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Snapchat is turning off its controversial 'solar system' feature by default after bad press


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Image credits: Snap CEO Evan Spiegel; /TechCrunch

In less than a week The Wall Street Journal reported About how Snapchat's feature called the “solar system” adds to teen anxiety, the company said He responded By adjusting how the feature works. Today's paid subscriber rating system shows you how close you are to your friends on Snapchat by showing your location in their solar system. For example, a friend in Mercury position will be someone you communicate with often, while Uranus will be someone who is not close to you.

Of course, online chatting is not necessarily linked to real-life relationships, and such a feature can lead to hurt feelings when someone realizes that they are not as close to a friend as they thought they were.

Snap says it's received feedback that it can be nice to know you're close to someone, but it can also feel bad to know you're not as close as you'd like.

“We've heard and understand that a solar system can make this feeling worse, and we want to avoid that,” the company announced in a newsroom post on Friday.

However, instead of removing the feature, as it did with the dangerous and controversial speed filter, which was sued for “negligent design,” Snap is simply turning off the solar feature by default. Snapchat+ subscribers will still be able to turn the option on if they choose.

“We hope this strikes the right balance between providing a feature that many who use it want while avoiding inconvenience for those who don't want to use it,” the company explains.

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Turning it off by default may cause some friction, but if the feature is really in demand among teens, they'll simply search to find the setting to turn it back on.

Snap says the solar system is not very popular, noting that less than 0.25% of the community uses this option. But since it's only available to paid subscribers, the small percentage isn't surprising. The most relevant stat is the number of Snapchat+ users who have used the solar system or viewed the feature.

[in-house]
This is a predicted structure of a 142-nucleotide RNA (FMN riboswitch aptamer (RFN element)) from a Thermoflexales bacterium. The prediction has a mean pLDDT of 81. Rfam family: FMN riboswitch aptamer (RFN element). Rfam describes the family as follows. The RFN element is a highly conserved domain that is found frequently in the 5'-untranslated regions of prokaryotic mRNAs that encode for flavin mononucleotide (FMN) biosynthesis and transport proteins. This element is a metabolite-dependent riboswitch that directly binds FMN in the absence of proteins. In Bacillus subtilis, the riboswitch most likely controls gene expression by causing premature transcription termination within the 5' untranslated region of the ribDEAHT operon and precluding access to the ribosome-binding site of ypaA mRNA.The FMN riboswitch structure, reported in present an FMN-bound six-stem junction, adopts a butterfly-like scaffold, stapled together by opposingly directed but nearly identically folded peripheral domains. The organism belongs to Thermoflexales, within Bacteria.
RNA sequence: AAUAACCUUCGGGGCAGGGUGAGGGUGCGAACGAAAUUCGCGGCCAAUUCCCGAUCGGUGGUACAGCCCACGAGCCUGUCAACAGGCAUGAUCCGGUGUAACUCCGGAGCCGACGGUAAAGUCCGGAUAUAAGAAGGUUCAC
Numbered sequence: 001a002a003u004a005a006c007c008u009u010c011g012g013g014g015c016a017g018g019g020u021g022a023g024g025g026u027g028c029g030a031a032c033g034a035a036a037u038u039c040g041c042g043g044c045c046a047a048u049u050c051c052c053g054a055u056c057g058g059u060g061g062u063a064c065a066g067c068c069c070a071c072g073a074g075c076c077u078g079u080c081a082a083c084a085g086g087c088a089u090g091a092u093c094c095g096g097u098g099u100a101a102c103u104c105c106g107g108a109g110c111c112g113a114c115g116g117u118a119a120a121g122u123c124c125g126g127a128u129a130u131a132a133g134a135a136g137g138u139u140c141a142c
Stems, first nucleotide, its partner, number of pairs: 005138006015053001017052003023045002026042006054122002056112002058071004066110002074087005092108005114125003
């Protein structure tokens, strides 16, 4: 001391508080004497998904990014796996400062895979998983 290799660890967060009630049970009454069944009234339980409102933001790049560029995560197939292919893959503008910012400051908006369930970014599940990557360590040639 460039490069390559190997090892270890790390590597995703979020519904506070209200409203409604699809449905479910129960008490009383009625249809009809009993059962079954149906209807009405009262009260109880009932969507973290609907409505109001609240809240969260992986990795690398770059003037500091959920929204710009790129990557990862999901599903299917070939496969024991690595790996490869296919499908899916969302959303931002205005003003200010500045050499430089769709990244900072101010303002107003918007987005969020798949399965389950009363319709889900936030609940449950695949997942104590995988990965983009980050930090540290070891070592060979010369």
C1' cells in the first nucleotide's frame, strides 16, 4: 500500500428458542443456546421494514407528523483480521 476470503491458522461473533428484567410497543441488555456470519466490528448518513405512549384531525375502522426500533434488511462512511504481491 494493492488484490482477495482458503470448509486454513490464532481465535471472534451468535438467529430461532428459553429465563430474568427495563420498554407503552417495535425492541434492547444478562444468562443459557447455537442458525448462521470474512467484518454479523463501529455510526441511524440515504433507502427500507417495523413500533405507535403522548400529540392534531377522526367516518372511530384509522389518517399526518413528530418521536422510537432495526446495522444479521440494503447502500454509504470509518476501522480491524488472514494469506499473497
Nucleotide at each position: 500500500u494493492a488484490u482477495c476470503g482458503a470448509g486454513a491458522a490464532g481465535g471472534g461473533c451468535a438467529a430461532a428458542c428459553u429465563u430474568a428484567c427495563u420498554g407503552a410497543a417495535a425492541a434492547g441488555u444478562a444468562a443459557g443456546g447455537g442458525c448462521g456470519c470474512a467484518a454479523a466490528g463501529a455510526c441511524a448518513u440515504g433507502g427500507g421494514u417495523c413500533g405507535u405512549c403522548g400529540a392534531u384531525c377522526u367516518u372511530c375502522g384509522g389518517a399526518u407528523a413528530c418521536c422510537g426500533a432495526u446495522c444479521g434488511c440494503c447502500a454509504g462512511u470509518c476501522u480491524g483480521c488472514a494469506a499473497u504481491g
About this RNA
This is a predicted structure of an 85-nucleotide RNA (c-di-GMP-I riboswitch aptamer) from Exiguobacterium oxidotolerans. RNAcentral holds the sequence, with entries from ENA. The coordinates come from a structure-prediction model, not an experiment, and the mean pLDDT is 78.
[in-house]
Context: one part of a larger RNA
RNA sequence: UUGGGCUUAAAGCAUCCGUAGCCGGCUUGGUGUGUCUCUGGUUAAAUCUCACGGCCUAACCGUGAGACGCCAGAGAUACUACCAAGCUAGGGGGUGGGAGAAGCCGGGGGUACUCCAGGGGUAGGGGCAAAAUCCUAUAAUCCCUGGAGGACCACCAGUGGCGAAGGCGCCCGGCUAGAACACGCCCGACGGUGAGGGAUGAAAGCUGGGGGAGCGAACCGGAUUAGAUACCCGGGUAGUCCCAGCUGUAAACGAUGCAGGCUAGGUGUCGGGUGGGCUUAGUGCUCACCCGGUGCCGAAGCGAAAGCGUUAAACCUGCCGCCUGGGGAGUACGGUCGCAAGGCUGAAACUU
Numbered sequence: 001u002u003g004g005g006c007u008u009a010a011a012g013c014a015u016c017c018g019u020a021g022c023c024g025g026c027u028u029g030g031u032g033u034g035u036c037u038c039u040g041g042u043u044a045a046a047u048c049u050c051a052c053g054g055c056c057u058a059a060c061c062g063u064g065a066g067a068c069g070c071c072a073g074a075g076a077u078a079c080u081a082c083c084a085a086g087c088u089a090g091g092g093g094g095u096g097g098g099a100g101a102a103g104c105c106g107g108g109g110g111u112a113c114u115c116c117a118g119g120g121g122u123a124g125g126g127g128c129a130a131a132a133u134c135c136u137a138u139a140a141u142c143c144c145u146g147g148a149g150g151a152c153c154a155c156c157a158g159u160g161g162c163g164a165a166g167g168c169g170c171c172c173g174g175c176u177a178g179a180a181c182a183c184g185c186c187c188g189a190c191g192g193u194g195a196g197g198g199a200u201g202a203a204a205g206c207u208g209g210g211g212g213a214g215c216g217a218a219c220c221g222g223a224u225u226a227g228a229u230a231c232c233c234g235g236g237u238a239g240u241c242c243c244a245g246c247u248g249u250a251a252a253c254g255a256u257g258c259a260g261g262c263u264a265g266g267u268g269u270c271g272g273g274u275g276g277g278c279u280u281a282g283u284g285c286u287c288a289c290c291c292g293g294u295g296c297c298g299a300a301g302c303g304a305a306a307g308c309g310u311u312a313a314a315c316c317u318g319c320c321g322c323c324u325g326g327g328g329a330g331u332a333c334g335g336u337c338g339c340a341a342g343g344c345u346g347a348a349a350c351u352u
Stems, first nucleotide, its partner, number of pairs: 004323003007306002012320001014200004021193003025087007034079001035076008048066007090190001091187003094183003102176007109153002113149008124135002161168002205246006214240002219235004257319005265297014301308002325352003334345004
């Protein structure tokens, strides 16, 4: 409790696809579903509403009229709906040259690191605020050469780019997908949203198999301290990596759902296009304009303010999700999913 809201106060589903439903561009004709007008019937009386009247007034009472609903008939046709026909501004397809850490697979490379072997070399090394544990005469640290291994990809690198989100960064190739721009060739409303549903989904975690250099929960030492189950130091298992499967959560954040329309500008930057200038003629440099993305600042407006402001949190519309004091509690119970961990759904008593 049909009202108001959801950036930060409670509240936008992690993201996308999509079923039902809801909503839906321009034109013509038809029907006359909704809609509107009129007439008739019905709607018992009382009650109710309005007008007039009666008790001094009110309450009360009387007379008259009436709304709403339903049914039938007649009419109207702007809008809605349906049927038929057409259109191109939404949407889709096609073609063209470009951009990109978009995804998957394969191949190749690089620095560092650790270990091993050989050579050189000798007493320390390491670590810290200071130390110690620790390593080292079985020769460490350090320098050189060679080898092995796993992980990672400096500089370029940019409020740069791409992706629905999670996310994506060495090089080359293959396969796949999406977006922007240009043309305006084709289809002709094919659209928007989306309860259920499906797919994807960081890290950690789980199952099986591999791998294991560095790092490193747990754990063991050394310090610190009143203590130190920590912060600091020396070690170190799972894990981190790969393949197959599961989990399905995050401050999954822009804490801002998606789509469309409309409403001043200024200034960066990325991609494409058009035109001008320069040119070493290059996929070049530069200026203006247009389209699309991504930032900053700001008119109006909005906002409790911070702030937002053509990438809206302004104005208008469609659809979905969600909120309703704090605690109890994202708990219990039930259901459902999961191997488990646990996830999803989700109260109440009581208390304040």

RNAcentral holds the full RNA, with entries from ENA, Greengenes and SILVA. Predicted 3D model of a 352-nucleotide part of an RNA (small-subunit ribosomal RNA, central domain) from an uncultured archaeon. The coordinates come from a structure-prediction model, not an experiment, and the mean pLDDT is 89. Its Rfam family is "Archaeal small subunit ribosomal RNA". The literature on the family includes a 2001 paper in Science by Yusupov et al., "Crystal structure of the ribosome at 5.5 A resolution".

Although users can't tell who is as close or as far a friend as they are, discovering they're not number one has led to some difficult conversations, the Wall Street Journal reported, and even breakups.

Snap defends the feature by saying people want to know more about their friendships, and features like the solar system provide “additional awareness and context.” But in reality, it's a way to keep young people — a demographic in which social hierarchy is key — hooked on Snapchat.

The solar system feature was just one of Snapchat's friend rating systems. They also offer a special feature called “Best Friends” that puts the people you communicate with frequently at the top of your contacts list, along with a heart-shaped or smiley emoji, the Wall Street Journal noted.

Another highly debated feature is called “Streaks,” which is a tool used by Snapchat users to encourage repeat use of its app by providing a visual representation of how many consecutive days users have stayed in touch with each other on the app. After the backlash from Parents and familiesAnd legislators and regulators alike The nature of the addictive feature And psychological damage, last year Snap introduced a way to pause your streaks. It has also added a way for users to recover the lost font.

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While Snap promised in its blog post that it was “committed to mitigating the potential downsides of online communication wherever possible,” it has intentionally built features and tools that it at least leaves open to users. Lawsuits And Congress a questionif not worse.

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